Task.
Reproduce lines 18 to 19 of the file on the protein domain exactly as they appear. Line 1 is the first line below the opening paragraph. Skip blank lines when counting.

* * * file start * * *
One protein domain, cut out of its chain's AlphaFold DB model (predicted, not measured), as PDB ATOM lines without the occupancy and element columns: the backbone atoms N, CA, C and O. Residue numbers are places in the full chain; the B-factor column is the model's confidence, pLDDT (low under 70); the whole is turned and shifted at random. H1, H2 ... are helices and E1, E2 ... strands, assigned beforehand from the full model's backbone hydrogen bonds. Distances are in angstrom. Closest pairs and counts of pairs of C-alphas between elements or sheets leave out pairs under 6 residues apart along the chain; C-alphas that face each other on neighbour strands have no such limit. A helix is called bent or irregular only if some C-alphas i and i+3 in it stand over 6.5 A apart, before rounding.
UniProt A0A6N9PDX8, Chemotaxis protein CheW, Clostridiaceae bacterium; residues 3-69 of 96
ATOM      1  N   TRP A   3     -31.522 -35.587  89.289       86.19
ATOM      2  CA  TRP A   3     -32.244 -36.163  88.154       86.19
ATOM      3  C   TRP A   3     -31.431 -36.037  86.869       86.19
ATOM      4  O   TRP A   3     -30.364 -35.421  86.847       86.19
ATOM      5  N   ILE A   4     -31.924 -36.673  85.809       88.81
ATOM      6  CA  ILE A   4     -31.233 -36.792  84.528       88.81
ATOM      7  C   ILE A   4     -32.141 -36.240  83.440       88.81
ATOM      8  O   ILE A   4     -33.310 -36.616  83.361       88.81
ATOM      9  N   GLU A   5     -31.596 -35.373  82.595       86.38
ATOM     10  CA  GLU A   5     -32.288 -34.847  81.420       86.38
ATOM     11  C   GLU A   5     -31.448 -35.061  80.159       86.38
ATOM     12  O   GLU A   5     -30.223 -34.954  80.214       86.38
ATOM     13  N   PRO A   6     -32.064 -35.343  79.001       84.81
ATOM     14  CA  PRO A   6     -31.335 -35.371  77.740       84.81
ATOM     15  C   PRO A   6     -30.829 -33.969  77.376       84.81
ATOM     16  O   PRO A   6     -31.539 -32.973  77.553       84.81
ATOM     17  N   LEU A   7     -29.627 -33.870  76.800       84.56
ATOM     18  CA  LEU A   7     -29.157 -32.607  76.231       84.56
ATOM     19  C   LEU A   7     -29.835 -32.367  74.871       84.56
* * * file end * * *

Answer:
ATOM     17  N   LEU A   7     -29.627 -33.870  76.800       84.56
ATOM     18  CA  LEU A   7     -29.157 -32.607  76.231       84.56